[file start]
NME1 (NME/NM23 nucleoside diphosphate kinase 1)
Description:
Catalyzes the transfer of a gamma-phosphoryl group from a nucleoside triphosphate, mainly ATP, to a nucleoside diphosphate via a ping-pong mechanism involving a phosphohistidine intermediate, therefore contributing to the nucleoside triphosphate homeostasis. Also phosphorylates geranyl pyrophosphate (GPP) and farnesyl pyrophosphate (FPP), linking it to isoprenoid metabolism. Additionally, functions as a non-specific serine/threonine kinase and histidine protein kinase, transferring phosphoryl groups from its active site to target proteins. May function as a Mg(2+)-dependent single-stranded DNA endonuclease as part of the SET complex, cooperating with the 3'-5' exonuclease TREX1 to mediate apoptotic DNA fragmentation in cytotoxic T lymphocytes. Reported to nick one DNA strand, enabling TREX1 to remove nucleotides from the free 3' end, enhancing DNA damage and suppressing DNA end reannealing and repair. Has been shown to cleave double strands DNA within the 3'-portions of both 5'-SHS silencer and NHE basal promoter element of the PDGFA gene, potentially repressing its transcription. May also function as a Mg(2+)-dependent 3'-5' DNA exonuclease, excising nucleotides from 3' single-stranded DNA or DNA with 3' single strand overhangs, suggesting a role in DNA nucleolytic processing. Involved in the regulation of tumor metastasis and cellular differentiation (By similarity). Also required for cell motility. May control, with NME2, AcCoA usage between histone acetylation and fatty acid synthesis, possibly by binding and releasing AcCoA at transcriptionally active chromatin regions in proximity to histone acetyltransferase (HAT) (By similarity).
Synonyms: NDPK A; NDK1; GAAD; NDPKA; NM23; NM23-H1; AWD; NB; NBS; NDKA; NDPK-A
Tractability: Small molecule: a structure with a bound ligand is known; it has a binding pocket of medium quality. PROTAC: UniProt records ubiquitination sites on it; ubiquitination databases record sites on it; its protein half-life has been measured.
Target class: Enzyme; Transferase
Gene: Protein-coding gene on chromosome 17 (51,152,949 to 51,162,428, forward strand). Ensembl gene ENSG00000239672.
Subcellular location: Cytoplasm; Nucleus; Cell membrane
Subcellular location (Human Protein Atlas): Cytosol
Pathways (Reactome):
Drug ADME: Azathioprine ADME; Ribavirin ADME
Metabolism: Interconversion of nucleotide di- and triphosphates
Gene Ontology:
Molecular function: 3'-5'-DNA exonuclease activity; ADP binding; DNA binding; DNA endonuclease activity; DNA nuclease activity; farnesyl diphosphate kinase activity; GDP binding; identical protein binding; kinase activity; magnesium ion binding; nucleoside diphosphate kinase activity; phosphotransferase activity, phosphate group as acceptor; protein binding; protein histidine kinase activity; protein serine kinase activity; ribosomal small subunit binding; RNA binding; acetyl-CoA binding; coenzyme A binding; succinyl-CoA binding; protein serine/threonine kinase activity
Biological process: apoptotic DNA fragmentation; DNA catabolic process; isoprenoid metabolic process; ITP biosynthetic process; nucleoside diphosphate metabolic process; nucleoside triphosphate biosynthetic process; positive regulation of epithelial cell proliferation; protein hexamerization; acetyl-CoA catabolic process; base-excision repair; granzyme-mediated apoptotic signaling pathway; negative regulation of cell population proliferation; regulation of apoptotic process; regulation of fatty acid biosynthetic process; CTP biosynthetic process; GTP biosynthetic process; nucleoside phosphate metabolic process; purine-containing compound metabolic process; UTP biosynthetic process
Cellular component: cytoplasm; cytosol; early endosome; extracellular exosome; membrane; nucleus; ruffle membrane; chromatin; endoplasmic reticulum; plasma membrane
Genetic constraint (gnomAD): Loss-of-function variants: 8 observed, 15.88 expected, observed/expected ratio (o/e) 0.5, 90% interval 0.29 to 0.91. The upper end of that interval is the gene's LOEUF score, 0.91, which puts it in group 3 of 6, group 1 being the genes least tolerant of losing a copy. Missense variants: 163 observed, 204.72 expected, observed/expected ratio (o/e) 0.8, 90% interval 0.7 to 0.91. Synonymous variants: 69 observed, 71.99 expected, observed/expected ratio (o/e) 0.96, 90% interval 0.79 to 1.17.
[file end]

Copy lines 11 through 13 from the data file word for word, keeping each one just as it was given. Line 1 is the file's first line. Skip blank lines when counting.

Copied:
Drug ADME: Azathioprine ADME; Ribavirin ADME
Metabolism: Interconversion of nucleotide di- and triphosphates
Gene Ontology: